I was recently contacted by a digital comics platform called Izneo, who asked me if I’d like to review their service. They offer a variety of American comics, manga, and webtoons, but what really caught my eyes was their robust European comics selection. While Ogiue Maniax is ultimately more focused on anime and manga, I spent a few years living in Europe, and I tried to use that opportunity to learn more about the storied history of Franco-Belgian comics (bande dessinee), Dutch comics (stripboeken), and just about anything I could get my hands on. Still, it’s an area of comics where my knowledge of comics is relatively weak, and knowing that Izneo seems dedicated to promoting European comics digitally encouraged me to write something.

Izneo was actually started by several large comics publishers in France, and so while they might not be as big as the elephant in the room, Comixology, they have a particular edge when it comes to European comics. From what I could tell, they tend to get new European releases sooner, and their premium service (which is first month free before switching to $7.99/month) has a lot more European titles readily available than Comixology Unlimited. For example, I compared the classic Belgian adventure comic Blake & Mortimer. As of December 2020, a Comixology subscription has nine volumes available to read at all times, whereas Izneo’s offers fourteen.  I think that alone can justify the subscription, but it doesn’t hurt that the selection of non-European comics is still quite decent. You can also buy the comics as individual purchases on there without a subscription, so there’s some flexibility in terms of cost.

I tried out Izneo’s apps on multiple platforms—a tablet, a smartphone, and even the Nintendo Switch—and what quickly became clear to me is that the tablet offered the best reading experience because of the traditional format of European comics. Unlike manga, which come collected into fairly small books usually somewhere between 144 to 208 pages mostly in black and white, European comics are around 48 to 64 pages, come in much larger dimensions (even bigger than the typical Marvel or DC hardcover collection), and are lovingly detailed in both linework and color. Although each European comic album is relatively short, it can often take a single artist months or even years to complete a single book, and they’re ideally read with the entire page visible to appreciate the overall visual composition. Because of this, it’s a challenge to read on a smaller screen, especially when you hit a word balloon that’s just stuffed with exposition. The best solution might be to just have an extremely large monitor, so you can even read the comics as full double-page spreads all the way, but that’s not a solution available to everyone.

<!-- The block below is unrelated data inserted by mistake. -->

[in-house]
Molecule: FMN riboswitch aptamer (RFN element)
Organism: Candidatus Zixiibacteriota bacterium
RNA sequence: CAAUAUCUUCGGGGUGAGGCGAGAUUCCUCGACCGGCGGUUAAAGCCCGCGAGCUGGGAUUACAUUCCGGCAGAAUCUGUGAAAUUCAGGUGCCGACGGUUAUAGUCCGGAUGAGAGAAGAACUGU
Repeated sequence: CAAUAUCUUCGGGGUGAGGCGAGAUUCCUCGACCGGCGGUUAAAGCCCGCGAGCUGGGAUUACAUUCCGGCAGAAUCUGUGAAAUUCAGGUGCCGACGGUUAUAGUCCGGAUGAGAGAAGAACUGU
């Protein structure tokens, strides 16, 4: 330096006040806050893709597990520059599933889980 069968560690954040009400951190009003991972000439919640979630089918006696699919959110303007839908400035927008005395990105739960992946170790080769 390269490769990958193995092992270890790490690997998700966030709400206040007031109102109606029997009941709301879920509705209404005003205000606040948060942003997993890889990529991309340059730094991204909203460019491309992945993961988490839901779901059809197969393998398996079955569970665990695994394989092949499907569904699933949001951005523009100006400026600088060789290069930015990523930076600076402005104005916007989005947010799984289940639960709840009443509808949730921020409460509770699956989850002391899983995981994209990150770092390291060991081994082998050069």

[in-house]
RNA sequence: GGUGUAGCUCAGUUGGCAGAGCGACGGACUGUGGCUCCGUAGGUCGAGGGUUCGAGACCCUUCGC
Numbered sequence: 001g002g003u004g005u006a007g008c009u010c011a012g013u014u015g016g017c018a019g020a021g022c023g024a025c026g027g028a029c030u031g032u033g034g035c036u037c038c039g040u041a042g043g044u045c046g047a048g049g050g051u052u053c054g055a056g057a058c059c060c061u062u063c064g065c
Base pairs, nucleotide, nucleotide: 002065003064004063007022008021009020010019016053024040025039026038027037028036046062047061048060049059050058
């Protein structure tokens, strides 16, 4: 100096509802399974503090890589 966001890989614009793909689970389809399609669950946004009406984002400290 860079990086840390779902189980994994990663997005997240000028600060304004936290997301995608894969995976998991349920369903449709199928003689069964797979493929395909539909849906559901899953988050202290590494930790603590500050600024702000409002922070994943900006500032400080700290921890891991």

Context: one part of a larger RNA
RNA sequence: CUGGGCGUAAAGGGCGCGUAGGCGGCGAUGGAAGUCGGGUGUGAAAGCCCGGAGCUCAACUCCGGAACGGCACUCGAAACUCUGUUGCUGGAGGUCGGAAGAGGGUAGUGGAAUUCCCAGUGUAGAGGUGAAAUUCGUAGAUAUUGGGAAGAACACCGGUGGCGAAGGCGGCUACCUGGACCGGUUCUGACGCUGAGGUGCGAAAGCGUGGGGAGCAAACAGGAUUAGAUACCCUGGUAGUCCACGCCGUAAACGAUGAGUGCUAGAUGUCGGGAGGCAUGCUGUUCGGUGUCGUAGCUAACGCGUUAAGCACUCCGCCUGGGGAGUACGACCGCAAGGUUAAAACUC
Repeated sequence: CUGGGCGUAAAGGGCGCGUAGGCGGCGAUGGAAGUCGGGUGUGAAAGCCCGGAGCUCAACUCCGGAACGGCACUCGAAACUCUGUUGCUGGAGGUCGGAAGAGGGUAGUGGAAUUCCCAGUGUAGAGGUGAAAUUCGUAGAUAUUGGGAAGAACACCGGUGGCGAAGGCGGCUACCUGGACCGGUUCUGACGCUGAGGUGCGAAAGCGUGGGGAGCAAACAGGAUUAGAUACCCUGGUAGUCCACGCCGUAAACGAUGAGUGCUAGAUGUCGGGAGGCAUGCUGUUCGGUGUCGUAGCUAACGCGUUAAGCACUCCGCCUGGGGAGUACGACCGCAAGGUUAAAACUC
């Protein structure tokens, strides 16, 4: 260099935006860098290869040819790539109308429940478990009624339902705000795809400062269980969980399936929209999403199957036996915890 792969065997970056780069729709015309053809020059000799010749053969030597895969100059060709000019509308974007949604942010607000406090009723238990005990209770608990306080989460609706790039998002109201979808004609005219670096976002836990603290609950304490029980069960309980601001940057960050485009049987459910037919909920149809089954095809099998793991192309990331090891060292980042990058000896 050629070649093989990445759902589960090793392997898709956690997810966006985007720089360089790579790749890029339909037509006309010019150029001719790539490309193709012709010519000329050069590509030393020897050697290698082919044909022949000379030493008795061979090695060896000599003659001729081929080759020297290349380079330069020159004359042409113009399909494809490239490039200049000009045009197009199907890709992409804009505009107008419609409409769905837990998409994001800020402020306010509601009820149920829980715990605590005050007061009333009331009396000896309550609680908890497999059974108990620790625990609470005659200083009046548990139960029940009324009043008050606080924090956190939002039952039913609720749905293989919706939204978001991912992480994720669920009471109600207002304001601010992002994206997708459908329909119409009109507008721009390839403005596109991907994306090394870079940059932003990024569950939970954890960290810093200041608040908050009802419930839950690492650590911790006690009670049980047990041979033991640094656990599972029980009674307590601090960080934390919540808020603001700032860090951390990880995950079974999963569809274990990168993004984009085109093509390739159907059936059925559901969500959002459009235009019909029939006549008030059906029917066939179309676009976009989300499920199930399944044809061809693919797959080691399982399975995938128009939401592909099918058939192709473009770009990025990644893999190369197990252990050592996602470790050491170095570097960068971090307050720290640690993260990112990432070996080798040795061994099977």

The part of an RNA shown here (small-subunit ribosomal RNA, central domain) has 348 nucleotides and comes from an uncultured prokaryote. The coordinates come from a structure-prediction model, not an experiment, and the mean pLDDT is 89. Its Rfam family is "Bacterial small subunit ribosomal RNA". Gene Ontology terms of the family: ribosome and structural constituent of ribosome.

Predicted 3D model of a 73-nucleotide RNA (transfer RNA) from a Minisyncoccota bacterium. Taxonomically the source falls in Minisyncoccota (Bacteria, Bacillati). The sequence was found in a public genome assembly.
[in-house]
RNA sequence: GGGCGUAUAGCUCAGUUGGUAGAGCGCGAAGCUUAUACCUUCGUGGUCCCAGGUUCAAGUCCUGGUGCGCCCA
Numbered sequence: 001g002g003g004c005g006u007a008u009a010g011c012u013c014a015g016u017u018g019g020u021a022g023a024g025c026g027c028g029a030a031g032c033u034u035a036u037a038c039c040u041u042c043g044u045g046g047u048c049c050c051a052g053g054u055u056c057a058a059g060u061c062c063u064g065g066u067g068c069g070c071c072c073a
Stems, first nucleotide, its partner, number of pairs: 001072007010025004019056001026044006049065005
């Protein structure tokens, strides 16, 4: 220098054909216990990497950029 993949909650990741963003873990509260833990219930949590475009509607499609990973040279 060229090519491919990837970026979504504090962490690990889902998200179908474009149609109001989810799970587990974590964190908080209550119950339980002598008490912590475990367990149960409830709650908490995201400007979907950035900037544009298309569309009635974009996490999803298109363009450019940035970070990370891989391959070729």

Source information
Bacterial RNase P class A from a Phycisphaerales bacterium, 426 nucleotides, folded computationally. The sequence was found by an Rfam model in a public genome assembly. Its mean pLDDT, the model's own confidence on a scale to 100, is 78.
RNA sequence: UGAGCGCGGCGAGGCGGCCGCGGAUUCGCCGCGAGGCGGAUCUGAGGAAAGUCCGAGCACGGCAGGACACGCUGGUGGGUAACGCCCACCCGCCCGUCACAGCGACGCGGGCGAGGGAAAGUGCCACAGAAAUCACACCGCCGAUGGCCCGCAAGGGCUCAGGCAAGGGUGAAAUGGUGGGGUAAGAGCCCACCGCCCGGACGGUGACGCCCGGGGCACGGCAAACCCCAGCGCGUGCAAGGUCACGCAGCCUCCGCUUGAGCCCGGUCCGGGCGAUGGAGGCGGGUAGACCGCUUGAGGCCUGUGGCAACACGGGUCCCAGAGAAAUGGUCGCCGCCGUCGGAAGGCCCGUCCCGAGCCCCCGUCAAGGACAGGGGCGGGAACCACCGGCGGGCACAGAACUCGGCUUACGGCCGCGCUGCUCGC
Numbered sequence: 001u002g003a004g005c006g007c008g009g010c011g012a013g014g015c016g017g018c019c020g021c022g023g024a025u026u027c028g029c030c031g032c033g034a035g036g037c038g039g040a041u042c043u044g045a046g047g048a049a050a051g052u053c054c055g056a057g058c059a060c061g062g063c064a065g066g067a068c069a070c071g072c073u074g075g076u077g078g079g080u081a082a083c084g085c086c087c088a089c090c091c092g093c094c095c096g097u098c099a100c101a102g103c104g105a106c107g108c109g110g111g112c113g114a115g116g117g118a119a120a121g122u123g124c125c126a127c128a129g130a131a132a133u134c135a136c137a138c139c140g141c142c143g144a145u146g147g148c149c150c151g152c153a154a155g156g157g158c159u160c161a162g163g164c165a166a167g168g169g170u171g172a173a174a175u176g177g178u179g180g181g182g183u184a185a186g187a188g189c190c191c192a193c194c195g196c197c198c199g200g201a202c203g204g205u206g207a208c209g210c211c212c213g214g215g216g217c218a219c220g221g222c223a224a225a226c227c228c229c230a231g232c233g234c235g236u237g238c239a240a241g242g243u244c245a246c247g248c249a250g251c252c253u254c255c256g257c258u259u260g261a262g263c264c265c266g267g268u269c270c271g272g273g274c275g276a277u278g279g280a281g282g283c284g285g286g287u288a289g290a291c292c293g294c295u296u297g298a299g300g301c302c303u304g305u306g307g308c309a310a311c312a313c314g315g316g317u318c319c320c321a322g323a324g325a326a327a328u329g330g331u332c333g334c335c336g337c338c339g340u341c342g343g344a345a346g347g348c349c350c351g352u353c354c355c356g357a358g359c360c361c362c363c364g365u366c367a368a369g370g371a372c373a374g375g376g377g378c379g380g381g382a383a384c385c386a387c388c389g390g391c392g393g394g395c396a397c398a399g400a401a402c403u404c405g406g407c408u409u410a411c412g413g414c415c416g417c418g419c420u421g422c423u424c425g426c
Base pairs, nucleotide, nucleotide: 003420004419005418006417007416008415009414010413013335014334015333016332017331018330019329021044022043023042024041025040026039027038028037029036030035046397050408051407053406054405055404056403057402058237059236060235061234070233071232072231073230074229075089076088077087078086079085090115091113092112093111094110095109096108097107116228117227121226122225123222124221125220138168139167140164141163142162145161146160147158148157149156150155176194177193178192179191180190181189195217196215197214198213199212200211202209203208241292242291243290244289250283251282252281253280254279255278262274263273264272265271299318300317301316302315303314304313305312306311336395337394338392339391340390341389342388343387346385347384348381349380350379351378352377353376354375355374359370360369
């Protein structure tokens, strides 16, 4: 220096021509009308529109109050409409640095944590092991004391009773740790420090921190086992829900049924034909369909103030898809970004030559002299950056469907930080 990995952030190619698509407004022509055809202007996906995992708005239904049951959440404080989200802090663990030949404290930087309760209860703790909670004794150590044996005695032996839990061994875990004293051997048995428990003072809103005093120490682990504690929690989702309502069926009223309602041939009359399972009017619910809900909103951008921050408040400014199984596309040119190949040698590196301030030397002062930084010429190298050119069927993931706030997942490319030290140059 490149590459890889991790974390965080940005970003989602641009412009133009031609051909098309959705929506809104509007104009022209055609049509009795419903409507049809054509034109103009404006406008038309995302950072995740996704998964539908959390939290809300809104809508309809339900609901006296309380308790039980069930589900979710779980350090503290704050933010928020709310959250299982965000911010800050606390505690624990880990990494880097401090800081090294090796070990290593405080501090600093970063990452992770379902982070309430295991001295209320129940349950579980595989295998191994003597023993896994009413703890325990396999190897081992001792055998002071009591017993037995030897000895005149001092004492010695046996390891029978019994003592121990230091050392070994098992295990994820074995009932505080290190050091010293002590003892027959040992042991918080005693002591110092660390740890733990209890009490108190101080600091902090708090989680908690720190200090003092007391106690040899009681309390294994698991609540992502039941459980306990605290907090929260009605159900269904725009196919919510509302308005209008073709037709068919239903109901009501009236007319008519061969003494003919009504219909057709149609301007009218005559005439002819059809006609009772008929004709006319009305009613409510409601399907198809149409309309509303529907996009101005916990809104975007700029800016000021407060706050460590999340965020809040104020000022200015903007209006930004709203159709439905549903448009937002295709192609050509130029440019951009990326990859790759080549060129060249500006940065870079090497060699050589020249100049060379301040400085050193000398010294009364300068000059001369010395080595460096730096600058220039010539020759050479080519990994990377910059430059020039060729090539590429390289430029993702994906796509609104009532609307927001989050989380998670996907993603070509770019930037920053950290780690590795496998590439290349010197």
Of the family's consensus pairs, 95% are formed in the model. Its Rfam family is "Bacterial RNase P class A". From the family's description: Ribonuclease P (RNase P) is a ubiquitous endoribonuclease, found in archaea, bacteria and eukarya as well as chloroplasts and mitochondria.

Izneo is well aware of this limitation and offers a couple of workarounds for those using smaller devices. First is their “eazy comics” view, which breaks the page down so you read it one panel at a time. Second is that you can display each page zoomed in so you see about a third of it at a time. Of the two, I much prefer the latter, especially when it comes to older titles that stick more closely to the “three ‘strips’ per page” format. I also want to reiterate that I’m focusing on this issue not because it’s some fatal flaw of Izneo specifically, but because it’s an inherent compromise that comes with digital releases of European comics across all comics services.. The offerings for manga, American comics, and of course webtoons (which are generally created to be read on smaller screens) don’t run into these issues nearly as much. 

In order to do this review, I received the one-month premium subscription from Izneo, but I actually plan on continuing to use Izneo. I haven’t decided if I’ll keep the premium service or go into a la carte purchases, but their digital service just gives me such an opportunity to really explore European comics, and it means supporting the publishers and artists more directly. My only real wish is that they get more titles in the future. I would love to see Yoko Tsuno on there, and for the release to go beyond the few volumes released (out of order) in English previously. If possible, I also hope that they could eventually get non-Franco-Belgian European comics on there, like the Dutch series Agent 327. Overall, when it comes to Izneo, I like what I see, and I want more.